Keeping your books in alphabetical order. Ordering your DVDs (by film name, director, or date?). Folding and ironing your underwear. Weighing all your outdoor kit and sticking it all in an Excel spreadsheet. Woah mate, that’s too far, I’m not some sort of deviant. No mate, there’s a time and a place for the scales, and this is why. This isn’t really a post about lightweight kit, just the need to weigh it…
I first weighed my outdoor kit when I was doing Duke Of Edinburgh’s expeditions (pretty cool). For those non-Brits reading, ‘D of E’ is a rite of passage for many UK teenagers, designed to bolster their love of naked flames, pot noodles, and bad bodily hygiene. D of E for me was my first time backpacking and I couldn’t believe how heavy my filled rucksack was. I did a two day expedition with 13 kilos on my back, and come Gold (four days of walking with all food and supplies) I was carrying about 17 kilos. That seems absolutely mental now. The thing is, I had made some spreadsheets of the weights of my kit (it seemed like a better thing to do than revise for exams) but had not really taken any notice of what the data said.
Weighing your kit is half the story – the other half is realising what it means and what you should do with that information.
Why weighing your kit is important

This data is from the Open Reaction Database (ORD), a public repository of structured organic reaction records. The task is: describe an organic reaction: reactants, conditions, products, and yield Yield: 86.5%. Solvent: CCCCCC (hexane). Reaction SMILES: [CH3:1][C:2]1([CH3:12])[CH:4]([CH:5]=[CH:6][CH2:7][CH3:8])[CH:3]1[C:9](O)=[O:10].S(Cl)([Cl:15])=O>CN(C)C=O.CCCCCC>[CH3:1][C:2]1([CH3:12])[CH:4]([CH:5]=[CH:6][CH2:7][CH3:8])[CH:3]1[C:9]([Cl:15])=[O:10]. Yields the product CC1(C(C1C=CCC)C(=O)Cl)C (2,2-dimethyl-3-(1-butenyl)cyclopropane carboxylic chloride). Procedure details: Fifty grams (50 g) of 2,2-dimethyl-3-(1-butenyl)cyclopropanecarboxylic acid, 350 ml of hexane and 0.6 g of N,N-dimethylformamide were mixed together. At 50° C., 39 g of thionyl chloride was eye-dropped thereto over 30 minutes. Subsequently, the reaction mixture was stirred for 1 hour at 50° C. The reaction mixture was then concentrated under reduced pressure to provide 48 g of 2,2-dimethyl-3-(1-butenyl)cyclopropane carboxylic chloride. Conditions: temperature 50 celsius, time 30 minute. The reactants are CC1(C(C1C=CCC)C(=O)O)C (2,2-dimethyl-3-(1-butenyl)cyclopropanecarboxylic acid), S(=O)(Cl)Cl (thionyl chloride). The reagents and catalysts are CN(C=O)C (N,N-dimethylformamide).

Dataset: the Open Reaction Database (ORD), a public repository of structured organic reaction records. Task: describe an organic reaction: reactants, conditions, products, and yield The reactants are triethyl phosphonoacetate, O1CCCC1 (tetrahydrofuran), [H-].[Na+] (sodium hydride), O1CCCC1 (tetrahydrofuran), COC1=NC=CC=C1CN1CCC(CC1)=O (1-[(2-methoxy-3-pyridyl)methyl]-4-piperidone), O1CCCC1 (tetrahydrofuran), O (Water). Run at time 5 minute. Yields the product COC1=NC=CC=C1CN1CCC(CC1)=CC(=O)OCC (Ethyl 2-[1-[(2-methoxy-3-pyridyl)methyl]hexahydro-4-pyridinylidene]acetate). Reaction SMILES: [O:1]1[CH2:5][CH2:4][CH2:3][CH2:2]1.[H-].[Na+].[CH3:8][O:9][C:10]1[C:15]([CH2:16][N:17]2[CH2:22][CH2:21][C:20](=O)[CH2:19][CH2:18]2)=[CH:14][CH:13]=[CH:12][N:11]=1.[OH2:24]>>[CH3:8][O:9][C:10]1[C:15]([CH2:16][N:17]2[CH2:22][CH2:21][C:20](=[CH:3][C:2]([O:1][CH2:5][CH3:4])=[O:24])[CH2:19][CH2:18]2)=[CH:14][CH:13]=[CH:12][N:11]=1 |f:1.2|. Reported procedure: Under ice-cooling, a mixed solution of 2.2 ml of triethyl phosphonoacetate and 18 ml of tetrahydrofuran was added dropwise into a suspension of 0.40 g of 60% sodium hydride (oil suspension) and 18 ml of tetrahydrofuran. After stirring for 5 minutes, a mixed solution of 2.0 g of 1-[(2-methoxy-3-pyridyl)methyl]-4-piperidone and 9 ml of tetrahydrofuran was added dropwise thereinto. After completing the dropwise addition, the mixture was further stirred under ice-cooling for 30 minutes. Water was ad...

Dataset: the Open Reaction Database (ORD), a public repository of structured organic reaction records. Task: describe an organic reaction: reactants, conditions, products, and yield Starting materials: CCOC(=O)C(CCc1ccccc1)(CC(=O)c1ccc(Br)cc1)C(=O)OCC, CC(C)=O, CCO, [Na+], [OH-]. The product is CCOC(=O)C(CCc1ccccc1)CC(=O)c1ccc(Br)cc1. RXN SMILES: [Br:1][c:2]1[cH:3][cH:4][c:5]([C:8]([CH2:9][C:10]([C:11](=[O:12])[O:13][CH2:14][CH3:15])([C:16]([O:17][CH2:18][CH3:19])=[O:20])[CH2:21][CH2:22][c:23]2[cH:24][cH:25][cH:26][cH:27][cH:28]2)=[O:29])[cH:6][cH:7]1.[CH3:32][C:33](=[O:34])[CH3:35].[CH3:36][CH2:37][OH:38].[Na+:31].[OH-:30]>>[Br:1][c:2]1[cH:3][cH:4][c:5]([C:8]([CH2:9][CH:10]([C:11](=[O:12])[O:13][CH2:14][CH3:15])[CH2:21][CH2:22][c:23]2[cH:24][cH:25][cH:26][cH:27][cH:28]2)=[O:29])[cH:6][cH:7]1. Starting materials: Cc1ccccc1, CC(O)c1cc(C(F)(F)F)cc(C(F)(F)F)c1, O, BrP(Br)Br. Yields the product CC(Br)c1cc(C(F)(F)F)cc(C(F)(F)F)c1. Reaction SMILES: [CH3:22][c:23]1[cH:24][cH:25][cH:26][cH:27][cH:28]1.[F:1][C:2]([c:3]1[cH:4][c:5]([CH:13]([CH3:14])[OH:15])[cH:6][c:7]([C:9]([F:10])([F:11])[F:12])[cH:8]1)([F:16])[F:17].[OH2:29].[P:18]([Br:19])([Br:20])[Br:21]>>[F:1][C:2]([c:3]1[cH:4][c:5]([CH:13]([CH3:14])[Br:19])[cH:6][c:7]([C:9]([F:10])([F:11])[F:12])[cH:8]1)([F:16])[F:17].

Weighing your kit if you are mountaineering, running, or hiking long distances is vital in making sure you aren’t battering yourself with too much weight. Every kilo you carry makes a big difference over a long journey and particularly during ascents. If you have no idea how much your kit weighs then how can you work out if you are getting good performance for your grams? If you have some idea of how much your kit weighs, still be cautious: manufacturers’ weights are often massively out, especially if you don’t buy the size 12 or Medium models. Also, you would not believe the difference in weights between some seemingly-identical baselayers, fleeces, or other garments, and unless you weigh them you’d be none-the-wiser. Rucksacks are an interesting one – they can weigh far more than you considered possible and weighing them might just explain why you are always carrying so much mass. Grab a set of kitchen and a pen-and-paper or PC and get recording.